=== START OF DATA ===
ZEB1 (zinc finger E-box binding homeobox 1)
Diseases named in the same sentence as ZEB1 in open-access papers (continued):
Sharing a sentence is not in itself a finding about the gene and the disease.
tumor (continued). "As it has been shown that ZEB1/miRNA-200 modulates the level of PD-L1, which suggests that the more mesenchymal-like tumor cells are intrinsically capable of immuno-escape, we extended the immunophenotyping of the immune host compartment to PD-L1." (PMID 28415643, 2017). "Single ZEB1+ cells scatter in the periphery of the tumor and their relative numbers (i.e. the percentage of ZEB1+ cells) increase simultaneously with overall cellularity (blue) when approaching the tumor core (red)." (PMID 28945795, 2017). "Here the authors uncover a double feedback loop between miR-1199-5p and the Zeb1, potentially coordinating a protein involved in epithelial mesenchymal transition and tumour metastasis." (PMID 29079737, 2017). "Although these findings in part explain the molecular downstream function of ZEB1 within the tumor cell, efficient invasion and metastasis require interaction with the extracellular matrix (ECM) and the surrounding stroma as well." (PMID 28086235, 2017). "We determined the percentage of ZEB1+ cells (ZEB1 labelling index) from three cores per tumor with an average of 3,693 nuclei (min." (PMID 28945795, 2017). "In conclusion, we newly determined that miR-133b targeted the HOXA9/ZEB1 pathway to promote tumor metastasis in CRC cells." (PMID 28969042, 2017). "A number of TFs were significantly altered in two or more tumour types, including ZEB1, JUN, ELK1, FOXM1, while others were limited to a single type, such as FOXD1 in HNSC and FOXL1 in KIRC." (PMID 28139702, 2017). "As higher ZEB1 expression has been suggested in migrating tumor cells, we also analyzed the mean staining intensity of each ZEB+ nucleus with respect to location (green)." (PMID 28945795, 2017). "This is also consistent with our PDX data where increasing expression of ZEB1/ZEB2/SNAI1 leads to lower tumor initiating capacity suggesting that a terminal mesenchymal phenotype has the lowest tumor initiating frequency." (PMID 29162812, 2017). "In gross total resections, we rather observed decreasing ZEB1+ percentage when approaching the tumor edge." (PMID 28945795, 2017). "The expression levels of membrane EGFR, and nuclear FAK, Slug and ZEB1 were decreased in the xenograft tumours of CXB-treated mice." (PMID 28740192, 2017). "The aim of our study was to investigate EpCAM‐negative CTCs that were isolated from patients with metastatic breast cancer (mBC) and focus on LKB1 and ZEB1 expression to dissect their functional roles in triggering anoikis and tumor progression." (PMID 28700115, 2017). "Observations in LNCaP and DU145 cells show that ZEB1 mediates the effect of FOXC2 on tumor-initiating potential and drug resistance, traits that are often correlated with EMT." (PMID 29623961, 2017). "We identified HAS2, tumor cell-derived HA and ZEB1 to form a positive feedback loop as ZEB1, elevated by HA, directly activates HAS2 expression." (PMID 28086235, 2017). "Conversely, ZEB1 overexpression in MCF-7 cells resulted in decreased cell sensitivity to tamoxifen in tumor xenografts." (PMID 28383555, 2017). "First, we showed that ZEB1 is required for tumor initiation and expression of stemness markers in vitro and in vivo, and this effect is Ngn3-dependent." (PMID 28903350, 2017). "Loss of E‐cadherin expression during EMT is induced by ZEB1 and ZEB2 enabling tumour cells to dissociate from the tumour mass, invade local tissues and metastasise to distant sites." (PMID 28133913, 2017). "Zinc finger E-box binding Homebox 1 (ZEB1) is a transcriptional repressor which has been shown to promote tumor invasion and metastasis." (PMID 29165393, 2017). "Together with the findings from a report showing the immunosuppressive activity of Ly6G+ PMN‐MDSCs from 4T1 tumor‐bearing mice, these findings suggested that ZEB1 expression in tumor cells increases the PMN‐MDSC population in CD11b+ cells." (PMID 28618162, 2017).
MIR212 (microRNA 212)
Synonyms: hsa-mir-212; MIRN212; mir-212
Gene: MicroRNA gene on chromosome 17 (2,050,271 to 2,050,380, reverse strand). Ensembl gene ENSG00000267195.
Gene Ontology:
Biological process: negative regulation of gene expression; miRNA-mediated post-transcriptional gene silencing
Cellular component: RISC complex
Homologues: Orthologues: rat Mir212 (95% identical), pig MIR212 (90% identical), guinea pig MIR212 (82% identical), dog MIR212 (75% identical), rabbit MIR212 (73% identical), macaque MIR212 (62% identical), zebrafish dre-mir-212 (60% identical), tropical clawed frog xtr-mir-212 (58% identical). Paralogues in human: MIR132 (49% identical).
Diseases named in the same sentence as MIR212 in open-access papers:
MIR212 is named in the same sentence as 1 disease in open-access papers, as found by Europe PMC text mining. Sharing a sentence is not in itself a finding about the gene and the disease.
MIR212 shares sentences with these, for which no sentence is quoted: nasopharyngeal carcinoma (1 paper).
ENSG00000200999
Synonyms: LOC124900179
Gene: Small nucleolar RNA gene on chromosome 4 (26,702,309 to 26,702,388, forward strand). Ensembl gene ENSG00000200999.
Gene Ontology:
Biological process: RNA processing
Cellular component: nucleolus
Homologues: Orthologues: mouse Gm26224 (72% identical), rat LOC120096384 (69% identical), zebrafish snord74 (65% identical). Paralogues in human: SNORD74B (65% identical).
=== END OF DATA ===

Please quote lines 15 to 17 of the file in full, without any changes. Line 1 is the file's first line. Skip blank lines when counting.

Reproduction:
ENSG00000200999
Synonyms: LOC124900179
Gene: Small nucleolar RNA gene on chromosome 4 (26,702,309 to 26,702,388, forward strand). Ensembl gene ENSG00000200999.